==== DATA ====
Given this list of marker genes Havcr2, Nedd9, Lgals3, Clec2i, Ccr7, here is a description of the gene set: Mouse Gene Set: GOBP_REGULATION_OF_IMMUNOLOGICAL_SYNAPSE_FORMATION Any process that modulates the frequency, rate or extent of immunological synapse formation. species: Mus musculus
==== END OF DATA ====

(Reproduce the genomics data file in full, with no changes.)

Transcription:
Given this list of marker genes Havcr2, Nedd9, Lgals3, Clec2i, Ccr7, here is a description of the gene set: Mouse Gene Set: GOBP_REGULATION_OF_IMMUNOLOGICAL_SYNAPSE_FORMATION Any process that modulates the frequency, rate or extent of immunological synapse formation. species: Mus musculus